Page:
Article: Jones, S.M. & Zigler, E. The Mozart effect- Not learning from History. Applied Developmental Psychology, Volume 23, Issue 3, 355-372. New Haven:
The nature vs. nurture debate has been going on for centuries, but today it has shifted from the realm of philosophy to the realm of biology and neurophysiology. A large focus of this debate occurs in finding to what extent early experiences affect the intelligence of humans. There have been many studies which show that there is a wide gap of intelligence between children from the extreme income groups (ie. very high vs. very low). Such studies can very tentatively be supported by early brain development research.
Early brain development research
Research shows that there are two pathways through which early experience influences the brain- i) by affecting the normal development growth process and ii) by affecting stress circuits in the brain because of too much exposure to glucocorticoid hormones (cortisol).
The early years of a brain’s development are characterized by a great increase of synapse formation and in the creation of dendrites. According to experiences, certain dendrites and synapses are then pruned off (no longer used). In environment-expectant processes, synapses and dendrites are overproduced in expectation of certain stimulus which are to occur, and subsequently pruned off. One such example is that infants babble in the phonemes of many different languages until 9 months, and after that their babbling is restricted to the phonemes of their language. There is also research that in environment-expectant processes there is a critical period and if the development does not occur within this time, it never will (as the dendrites and synapses will have been already pruned off without there being development within the child).
There is also research supporting experience-dependent processes for the development of infants. Here the synapses and dendrites are formed as a result of individual experiences. The research shows that when there is an environment which offers more experiences, then there is an increased mass of the cerebral cortex.
Finally, there is research suggesting that in environments where there is too much stress, there is an overproduction of glucocorticoid hormone (cortisol). At a young age, too much cortisol can lead to dendritic atrophy or to neuron death. What this means for children, is that they are shown too have worse social and emotional behaviour.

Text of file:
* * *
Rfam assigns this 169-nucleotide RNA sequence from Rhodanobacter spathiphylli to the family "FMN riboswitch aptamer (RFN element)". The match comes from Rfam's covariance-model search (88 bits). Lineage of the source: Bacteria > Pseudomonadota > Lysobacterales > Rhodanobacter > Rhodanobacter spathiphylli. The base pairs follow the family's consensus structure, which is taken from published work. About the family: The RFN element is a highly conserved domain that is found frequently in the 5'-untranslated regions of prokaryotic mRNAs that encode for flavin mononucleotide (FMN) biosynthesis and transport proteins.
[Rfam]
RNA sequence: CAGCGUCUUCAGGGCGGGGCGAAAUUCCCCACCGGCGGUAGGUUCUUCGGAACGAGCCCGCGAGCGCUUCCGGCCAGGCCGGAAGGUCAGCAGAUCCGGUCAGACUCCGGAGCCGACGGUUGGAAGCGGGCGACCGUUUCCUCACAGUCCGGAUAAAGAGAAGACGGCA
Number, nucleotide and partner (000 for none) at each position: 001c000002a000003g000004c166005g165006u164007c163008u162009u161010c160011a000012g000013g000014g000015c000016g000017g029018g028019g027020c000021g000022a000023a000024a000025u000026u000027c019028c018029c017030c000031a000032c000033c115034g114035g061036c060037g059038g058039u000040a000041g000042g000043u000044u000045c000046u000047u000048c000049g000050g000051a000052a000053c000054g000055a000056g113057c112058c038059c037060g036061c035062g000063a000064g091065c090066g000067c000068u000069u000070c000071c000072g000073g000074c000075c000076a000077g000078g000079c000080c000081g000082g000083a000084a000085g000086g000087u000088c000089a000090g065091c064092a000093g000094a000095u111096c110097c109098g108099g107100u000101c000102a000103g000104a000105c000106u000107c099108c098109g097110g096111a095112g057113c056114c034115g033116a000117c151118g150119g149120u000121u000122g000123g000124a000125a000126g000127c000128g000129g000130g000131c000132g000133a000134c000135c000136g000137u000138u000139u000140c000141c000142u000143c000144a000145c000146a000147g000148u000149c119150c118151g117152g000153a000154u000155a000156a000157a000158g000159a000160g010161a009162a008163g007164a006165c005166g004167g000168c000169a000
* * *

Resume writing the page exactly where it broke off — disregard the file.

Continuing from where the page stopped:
Reaction to early brain development research
The effect of this early brain development research among the population was great excitement. It was seen that with correct intervention at certain stages of development, intelligence could be increased. However the results of these findings were taken too conclusively by politicians, and a “quick fix” to intelligence was proposed. Throughout history there have been example of many such “quick fix” projects, where inconclusive studies of the brain resulted in big, expensive programs (often tax money). One example of such a project responding to early brain development theory is the Mozart Effect. Most of the brain studies were marked by results which were limited to the positive effects being limited to a short duration of time. For example in the Mozart effect, the results were limited to two days and nothing beyond that.
The Mozart Effect was a great example of a few inconclusive studies resulting in a big hubbub of excitement and spending of tax dollars. In two studies (one with preschoolers and one with college students), a correlation was shown between listening to Mozart and to improvement in spatial-temporal reasoning. This quickly resulted in events such as the government of Georgia, spending $105,000 in order to send every child in the state a disc of Mozart sonatas. However, the experiments proved inconclusive as they could not be repeated, and what resulted was a loss of tax dollars which could have been used in a more substantive way.
Author’s criticism and suggestions